The Interconnected Double Diamond Strategy and Execution Process

As a key element of responsive portfolio management, the strategic planning and execution practice follows a directional yet iterative process requiring various participants to collaborate and move between “stages.” The “Double Diamond Design Process,” popularized by the UK Design Council, is also a good representation of this.

double diamond process for strategic planning

“A number of possible ideas are created (‘divergent thinking’) before refining and narrowing down to the best idea (‘convergent thinking’), and this can be represented by a diamond shape… the double diamond indicates that this happens twice… One of the greatest mistakes is to omit the left-hand diamond and end up solving the wrong problem.”

UK Design Council

During the double-diamond strategic execution process, product managers and various participants converge in key inflection points to move from one set of activities (diamond) to another.

Circle 1: Decide What Problems / Opportunities to Focus On

The key players in this phase include product managers and their key stakeholders/ leaders.

An example list of problems/ opportunities are:

  • Grow market share against competition,
  • invent new product to expand into adjacent market,
  • improve monetization,
  • and retention of current accounts. 

Circle 2: Decide on How to Solve These Problems

This is a phase of brainstorming and analysis. The key players are individual product managers as well as their tech lead counterparts. The focus here is not to solve one item at a time, but to allocate time and resources in the best possible way using the high-level effort estimate (aka T-shirt size).

Continuing the example above: maybe the conversion issue is more urgent, but some are dependent on/related to the UX issues. Promises to a new customer or marquee customers may come in later, there may be a workaround for the admin tool crashes or billing issues could be done by outsourced agencies. These factors will also help sequence a plan for various teams.

Circle 3: Build the Features Planned During Circle 2

This is your typical Agile development process where scrum teams break out stories and ship them along the way. Sometimes new discoveries pop up as products are being built or partially released. As a result, you may need to check the rest of the plan to see if the changes are warranted. Furthermore, clear visibility on progress and comparison between predicted vs planned allocation will help with re-balance the portfolio.

As you can see, deciding on the right products to solve the right problems requires the dynamic prioritization of product features, assessment of resourcing/timing scenarios, as well as visibility of progress to all key participants. Moreover, it is an intensive exercise requiring the involvement of many functional leaders.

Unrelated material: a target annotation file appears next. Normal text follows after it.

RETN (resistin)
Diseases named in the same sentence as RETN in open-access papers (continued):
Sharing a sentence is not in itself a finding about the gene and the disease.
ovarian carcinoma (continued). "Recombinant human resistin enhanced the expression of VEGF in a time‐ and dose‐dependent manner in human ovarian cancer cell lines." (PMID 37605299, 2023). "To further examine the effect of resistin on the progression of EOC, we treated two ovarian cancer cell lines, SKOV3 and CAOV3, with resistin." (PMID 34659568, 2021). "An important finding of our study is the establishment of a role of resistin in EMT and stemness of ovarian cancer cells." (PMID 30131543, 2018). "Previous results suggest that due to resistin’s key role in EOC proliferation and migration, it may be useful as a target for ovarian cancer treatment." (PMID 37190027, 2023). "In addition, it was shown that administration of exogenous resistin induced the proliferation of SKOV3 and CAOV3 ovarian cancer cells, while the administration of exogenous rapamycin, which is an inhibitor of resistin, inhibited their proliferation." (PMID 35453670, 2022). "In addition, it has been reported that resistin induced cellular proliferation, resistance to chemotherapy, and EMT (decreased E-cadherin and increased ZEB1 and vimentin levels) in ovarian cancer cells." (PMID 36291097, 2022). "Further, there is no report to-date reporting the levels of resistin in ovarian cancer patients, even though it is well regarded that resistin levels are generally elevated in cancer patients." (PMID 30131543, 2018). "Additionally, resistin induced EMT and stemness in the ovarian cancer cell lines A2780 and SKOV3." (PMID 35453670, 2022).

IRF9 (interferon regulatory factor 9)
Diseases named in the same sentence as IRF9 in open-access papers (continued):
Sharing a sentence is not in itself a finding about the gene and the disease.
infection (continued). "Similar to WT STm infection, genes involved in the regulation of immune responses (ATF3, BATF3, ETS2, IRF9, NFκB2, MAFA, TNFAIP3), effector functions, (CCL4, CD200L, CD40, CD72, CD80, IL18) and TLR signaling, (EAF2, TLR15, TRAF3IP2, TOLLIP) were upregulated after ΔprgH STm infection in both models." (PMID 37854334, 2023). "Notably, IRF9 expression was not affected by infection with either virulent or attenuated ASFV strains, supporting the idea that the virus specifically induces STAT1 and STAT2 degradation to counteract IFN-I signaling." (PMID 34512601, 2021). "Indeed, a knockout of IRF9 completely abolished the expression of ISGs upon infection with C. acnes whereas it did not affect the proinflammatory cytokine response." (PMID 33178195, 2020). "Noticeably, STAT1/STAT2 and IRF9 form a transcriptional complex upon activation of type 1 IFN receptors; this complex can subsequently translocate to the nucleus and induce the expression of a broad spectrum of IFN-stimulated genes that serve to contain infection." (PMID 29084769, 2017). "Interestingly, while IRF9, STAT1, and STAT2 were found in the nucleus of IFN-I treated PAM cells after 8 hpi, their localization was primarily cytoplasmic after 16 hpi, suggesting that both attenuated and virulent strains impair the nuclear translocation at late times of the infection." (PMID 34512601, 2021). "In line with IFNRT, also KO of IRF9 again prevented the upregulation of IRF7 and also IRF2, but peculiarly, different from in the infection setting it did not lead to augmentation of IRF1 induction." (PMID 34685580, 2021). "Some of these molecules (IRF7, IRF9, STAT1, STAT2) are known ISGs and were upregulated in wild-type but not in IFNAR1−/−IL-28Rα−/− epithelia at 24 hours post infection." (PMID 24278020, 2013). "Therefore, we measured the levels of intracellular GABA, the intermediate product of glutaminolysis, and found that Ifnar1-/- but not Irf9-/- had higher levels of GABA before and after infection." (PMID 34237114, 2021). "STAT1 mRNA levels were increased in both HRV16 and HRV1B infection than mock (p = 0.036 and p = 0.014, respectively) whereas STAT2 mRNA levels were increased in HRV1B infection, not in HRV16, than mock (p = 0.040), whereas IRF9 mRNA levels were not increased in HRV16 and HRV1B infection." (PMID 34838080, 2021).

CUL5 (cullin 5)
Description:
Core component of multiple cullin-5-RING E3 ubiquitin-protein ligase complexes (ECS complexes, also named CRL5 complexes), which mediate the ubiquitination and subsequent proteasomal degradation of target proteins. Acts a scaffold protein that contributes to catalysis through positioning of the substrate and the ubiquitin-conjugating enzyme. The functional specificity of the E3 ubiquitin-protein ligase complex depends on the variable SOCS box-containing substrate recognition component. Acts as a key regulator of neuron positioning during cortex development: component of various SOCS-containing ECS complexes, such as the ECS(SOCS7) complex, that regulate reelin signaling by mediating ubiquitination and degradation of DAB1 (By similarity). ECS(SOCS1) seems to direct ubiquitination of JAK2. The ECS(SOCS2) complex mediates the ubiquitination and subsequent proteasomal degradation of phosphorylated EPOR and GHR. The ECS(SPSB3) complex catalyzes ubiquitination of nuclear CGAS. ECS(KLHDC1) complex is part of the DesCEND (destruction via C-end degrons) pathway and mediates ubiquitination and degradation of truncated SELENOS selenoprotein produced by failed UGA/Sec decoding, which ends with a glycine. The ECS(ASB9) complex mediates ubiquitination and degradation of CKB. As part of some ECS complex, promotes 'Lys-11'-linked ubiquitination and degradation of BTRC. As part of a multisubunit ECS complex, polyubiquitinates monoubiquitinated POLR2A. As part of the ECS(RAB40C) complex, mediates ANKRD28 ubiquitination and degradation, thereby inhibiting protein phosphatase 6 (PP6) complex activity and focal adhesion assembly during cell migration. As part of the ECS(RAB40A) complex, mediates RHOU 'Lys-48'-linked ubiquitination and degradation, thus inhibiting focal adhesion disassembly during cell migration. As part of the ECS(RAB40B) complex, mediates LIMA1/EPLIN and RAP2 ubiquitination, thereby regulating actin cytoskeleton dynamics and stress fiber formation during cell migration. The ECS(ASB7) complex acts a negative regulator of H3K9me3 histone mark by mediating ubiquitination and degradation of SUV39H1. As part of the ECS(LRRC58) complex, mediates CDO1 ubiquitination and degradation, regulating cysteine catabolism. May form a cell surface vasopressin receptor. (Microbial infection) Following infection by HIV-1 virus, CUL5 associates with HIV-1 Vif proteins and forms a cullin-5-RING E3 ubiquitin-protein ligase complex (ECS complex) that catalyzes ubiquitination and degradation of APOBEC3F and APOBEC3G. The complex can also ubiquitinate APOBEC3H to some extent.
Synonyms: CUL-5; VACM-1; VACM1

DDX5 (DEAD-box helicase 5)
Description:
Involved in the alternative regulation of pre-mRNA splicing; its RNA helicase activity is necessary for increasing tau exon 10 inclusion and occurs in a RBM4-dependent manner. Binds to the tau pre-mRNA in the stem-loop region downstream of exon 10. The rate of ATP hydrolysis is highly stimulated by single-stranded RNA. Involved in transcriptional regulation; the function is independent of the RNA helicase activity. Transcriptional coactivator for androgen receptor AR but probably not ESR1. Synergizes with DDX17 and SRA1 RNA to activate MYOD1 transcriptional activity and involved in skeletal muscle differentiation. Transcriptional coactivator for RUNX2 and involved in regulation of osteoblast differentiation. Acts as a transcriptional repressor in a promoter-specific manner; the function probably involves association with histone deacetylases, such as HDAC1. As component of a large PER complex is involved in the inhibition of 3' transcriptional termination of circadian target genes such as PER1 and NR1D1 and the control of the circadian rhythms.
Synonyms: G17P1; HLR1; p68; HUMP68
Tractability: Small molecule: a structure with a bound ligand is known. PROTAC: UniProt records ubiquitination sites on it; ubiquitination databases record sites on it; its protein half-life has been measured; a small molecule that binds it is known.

Rolling Strategic Planning

Traditionally, companies perform strategic planning on a three-year vision and one-year plan time horizon. Since the early 2000s, often with the adoption of agile practices and agile transformation, leading tech companies started to shorten the planning cycle to a 1-year plan with quarterly alignment.

However, in the 2020s, this frequency is no longer fast enough for the rate of change we experience today in a globally competitive tech space. Thus, a more frequent cadence is needed.

But how?

The predefined strategic planning frequency is mostly due to the cost of planning. There are a large number of people, mostly managers and leads involved, using off-sites followed by many meetings and spreadsheets. But these plans and their context often get lost when relaying them to teams.

With a purpose-built platform like Dragonboat, companies can now practice strategic planning on-demand with a rolling quarterly horizon. This enables them to responsively align goals, refine strategies, plan scenarios and assess tradeoffs quickly.

Accelerate Roadmap Execution - double diamond product roadmapping

On-demand strategic planning enables companies to create strategies responsive to the changing needs of the market, build product plans based on the availability of resources, and remove preventable blockers like dependencies before team execution to accelerate time to market.

why agile org need rppm blog cta

This site uses cookies. Some of these cookies are essential, while others help us to improve your experience by providing insights into how the site is being used. For more information, please check our Privacy Policy. You can disable or remove cookies in your browser settings at any time. By clicking "Accept" or continuing to use this site, you consent to our use of cookies across the site.